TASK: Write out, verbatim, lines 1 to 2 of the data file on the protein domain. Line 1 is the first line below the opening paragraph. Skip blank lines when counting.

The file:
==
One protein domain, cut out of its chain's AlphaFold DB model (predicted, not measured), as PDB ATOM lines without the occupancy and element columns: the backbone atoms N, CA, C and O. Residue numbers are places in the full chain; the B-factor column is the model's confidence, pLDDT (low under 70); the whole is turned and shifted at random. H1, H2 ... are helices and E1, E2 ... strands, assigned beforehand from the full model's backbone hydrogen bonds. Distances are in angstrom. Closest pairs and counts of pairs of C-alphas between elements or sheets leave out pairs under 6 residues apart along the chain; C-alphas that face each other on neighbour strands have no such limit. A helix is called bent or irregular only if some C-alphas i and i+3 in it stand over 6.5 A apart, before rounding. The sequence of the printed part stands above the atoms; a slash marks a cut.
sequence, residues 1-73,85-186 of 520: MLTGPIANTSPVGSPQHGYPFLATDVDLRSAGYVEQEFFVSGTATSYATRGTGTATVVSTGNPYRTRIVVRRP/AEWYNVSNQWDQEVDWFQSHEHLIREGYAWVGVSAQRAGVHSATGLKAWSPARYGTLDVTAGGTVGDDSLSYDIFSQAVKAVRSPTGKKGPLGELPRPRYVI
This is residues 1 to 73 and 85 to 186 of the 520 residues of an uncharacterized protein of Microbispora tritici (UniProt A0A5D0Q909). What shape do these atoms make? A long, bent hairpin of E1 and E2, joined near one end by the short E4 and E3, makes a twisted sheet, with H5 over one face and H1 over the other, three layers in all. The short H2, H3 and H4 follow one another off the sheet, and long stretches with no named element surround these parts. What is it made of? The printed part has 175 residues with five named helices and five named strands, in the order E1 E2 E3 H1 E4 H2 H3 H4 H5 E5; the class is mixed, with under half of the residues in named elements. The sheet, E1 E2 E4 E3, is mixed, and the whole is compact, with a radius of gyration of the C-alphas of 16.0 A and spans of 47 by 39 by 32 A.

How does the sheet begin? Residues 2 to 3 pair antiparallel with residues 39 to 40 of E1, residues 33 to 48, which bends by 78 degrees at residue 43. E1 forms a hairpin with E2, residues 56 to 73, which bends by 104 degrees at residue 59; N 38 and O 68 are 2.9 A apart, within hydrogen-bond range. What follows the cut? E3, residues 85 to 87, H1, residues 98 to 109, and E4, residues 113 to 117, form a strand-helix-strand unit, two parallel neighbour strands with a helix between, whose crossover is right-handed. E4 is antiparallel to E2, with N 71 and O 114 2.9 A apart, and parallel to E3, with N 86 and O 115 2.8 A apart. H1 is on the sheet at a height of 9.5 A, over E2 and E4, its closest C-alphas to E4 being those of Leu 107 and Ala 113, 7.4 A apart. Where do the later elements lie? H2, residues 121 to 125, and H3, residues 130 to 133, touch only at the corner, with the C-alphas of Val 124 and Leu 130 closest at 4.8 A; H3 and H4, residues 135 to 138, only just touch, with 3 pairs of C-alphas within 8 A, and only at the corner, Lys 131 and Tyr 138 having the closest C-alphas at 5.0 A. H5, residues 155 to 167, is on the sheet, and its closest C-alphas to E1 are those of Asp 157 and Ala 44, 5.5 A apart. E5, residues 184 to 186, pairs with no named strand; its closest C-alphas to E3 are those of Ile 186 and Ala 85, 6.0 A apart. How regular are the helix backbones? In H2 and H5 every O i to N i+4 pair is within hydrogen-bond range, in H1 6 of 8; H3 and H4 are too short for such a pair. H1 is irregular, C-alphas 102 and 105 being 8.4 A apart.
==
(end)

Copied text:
sequence, residues 1-73,85-186 of 520: MLTGPIANTSPVGSPQHGYPFLATDVDLRSAGYVEQEFFVSGTATSYATRGTGTATVVSTGNPYRTRIVVRRP/AEWYNVSNQWDQEVDWFQSHEHLIREGYAWVGVSAQRAGVHSATGLKAWSPARYGTLDVTAGGTVGDDSLSYDIFSQAVKAVRSPTGKKGPLGELPRPRYVI
This is residues 1 to 73 and 85 to 186 of the 520 residues of an uncharacterized protein of Microbispora tritici (UniProt A0A5D0Q909). What shape do these atoms make? A long, bent hairpin of E1 and E2, joined near one end by the short E4 and E3, makes a twisted sheet, with H5 over one face and H1 over the other, three layers in all. The short H2, H3 and H4 follow one another off the sheet, and long stretches with no named element surround these parts. What is it made of? The printed part has 175 residues with five named helices and five named strands, in the order E1 E2 E3 H1 E4 H2 H3 H4 H5 E5; the class is mixed, with under half of the residues in named elements. The sheet, E1 E2 E4 E3, is mixed, and the whole is compact, with a radius of gyration of the C-alphas of 16.0 A and spans of 47 by 39 by 32 A.